In contrast with Slesak et al , the RCT by O'Keeffe and Lavan  found no significant difference in the amount of fluid or the proportion of prescribed mean (standard deviation) volume administered by IV as compared to SC infusion (0.76(0.14) litres vs 0.82(0.12) litres, p = 0.1). There was also no significant difference found between serum creatinine or urea between the two groups. Agitation relating to the drip or cannula was noted in 11 (37%) of the patients on SC fluids and 24 (80%) of the patients on IV fluids (RR 0.46, 95%CI(0.28 – 0.76), p = 0.0007). Re-siting of the infusion was required in four (13%) of the SC group and seven (23%) of the IV group, however this difference was non-significant (RR 0.57, 95%CI(0.19 – 1.75), p = 0.32). Local oedema was noted in two patients receiving subcutaneous fluids, no other complications were noted.
The authors concluded that study demonstrated the advantages of SC infusion in elderly, cognitively impaired patients with relatively mild dehydration. They noted that patients were less likely to attempt to interfere with SC infusions.
The fourth study identified (Dasgupta, Binns and Rochon ) was a cohort study of subcutaneous fluid infusion in a long-term care setting in Toronto, Canada. In this observational study, 55 residents of a long-term care facility were treated with fluid therapy during a five week period. To be included, patients had to receive either SC or IV fluids during the five week study period. Patients with only one eight-hour shift of fluid therapy, and those receiving medications through hypodermoclysis were excluded, as were those who received blood products and those with life-threatening conditions.
Thirty-seven of the patients received hypodermoclysis, nine received IV fluids, and nine received both. Fluids infused by hypodermoclysis were two-thirds 5% glucose with one-third normal saline, or normal saline. Intravenous fluid therapy consisted of administration of two-thirds 5% glucose with one-third normal saline, half-normal saline or normal saline. No blinding was undertaken and allocation to treatment group was dependent on physician preference. The treatment groups differed in size and only limited data on baseline characteristics of the groups were provided.
The authors measured occurrence and type of adverse effects, clinical or laboratory evidence of hydration improvement, including correction of hypernatremia, or reduction in the BUN/creatinine ratio to <25.
This study had a number of substantial methodological weaknesses. Allocation to treatment based on physician preference introduces considerable opportunity for bias and this is increased by the limited analysis of baseline differences between treatment groups. The small sample size, particularly in the IV group (n = 9), is another weakness of this study. All patients having chronic treatment received SC fluids. The lack of comparison with fluid therapy by IV in patients in this group limits the value of data from this part of the study. Additionally, pre-treatment laboratory evidence of dehydration was only present in five (18%) patients on hypodermoclysis for acute treatment introducing a ceiling effect that limits the ability of the study to observe an improvement in hydration status. Use of non-validated measures of improvement ("general" and "clinical" improvement) further limits validity of results, as does the reporting of data including a variety of administered fluids.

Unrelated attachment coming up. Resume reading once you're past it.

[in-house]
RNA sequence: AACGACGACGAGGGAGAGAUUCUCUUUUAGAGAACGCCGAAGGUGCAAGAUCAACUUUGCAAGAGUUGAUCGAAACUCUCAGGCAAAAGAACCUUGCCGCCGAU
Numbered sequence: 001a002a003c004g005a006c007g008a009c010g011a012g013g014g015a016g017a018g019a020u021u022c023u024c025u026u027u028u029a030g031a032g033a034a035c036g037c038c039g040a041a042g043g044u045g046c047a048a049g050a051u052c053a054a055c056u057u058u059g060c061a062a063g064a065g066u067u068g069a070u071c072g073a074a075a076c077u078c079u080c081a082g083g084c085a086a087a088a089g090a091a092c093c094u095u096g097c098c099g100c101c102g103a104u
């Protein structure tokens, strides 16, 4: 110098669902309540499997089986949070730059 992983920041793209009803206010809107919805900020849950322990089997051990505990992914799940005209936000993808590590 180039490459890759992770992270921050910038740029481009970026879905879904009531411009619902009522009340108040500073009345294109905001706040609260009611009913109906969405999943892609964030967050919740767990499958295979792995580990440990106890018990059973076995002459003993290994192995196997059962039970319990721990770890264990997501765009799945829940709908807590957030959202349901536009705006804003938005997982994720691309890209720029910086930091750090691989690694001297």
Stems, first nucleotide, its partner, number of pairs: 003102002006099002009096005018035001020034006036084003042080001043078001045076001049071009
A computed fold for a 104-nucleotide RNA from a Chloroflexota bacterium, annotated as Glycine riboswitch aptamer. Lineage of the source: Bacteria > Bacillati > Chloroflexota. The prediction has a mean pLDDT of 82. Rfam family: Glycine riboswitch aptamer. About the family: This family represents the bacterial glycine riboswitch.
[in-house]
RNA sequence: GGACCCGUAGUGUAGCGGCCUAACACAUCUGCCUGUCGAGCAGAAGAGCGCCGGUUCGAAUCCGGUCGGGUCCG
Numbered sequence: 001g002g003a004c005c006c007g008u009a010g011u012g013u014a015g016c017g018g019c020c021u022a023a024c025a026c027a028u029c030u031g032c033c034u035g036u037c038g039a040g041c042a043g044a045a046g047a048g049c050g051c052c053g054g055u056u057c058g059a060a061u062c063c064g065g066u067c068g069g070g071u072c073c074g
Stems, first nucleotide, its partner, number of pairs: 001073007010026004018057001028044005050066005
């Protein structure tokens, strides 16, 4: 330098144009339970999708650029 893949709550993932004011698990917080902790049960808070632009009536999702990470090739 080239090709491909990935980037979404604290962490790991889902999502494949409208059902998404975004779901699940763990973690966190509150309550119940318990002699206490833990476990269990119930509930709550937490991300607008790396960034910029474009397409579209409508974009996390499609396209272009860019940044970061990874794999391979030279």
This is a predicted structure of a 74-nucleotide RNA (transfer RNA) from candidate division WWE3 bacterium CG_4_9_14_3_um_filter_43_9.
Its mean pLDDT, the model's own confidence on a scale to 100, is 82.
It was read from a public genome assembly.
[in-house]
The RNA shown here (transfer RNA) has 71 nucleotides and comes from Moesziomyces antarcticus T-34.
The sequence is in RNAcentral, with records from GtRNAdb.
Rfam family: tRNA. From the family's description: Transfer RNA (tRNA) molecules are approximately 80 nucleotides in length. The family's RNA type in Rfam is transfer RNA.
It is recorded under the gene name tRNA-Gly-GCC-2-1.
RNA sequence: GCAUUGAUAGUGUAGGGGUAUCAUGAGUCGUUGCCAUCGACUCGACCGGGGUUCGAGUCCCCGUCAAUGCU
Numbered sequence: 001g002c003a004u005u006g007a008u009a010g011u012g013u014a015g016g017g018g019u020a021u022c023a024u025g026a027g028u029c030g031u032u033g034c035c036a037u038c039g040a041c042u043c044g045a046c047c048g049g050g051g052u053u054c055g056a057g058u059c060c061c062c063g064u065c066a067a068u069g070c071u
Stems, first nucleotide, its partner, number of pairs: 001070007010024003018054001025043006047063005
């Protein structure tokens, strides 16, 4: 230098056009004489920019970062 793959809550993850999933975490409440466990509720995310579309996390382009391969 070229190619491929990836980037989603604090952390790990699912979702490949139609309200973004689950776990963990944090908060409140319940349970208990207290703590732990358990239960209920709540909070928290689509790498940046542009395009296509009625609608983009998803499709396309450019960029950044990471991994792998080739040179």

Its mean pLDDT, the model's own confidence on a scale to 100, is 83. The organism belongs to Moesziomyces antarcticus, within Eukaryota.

Similarly to the article by O'Keeffe and Lavan , the results of the cohort study  showed no significant differences between the IV and SC groups for general improvement, clinical improvement or laboratory improvement. Patients receiving hypodermoclysis had a significantly lower mean number of complications per day (SD) (0.07(0.16), 0.21(0.25), p = 0.04) and a significantly lower mean (±SD) number of local reactions per day of therapy (0.05(0.10), 0.20(0.25), p = 0.02). There were no significant differences between the groups in regard to the mean number of attempts to remove the catheter or mean number of possible fluid overload episodes per day of therapy.
Dasgupta, Binns and Rochon  concluded that SC infusion was a safe alternative to IV fluids treatment for elderly residents in a long-term care setting with mild to moderate dehydration.
The four reviewed studies, including one systematic review and two randomised-controlled trials, as well as one less methodologically rigorous study, all provide evidence that appropriate volumes of subcutaneous dextrose infusions (in the form of half-normal saline-glucose 5%, 40 g/L dextrose and 30 mmol/L NaCl, or 5% dextrose solution and 4 g/L NaCl, or two-thirds 5% glucose and one-third normal saline) can be used effectively for the treatment of dehydration in elderly patients, with similar rates of adverse effects to intravenous infusion.
However, the evidence in this area is limited and the studies appraised each have methodological flaws that limit the strength of the conclusions that can be drawn. Larger, methodologically rigorous, randomised controlled trials using validated outcome measures would be useful to confirm these results.
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Slesak G, Schnurle JW, Kinzel E, Jakob J, Dietz K: Comparison of subcutaneous and intravenous rehydration in geriatric patients: a randomized trial. J Am Geriatr Soc. 2003, 51: 155-160. 10.1046/j.1532-5415.2003.51052.x.
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The pre-publication history for this paper can be accessed here:http://www.biomedcentral.com/1471-2318/4/2/prepub
TT carried out the literature search and critical appraisal of included articles and drafted the article. AC developed the research question and provided clinical expertise as well as providing comments on the draft. Both authors read and approved the final manuscript.
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Turner, T., Cassano, A. Subcutaneous dextrose for rehydration of elderly patients – an evidence-based review. BMC Geriatr 4, 2 (2004) doi:10.1186/1471-2318-4-2
- Fluid Therapy
- Subcutaneous Infusion
- Dextrose Solution
- Validate Outcome Measure
- Similar Baseline Characteristic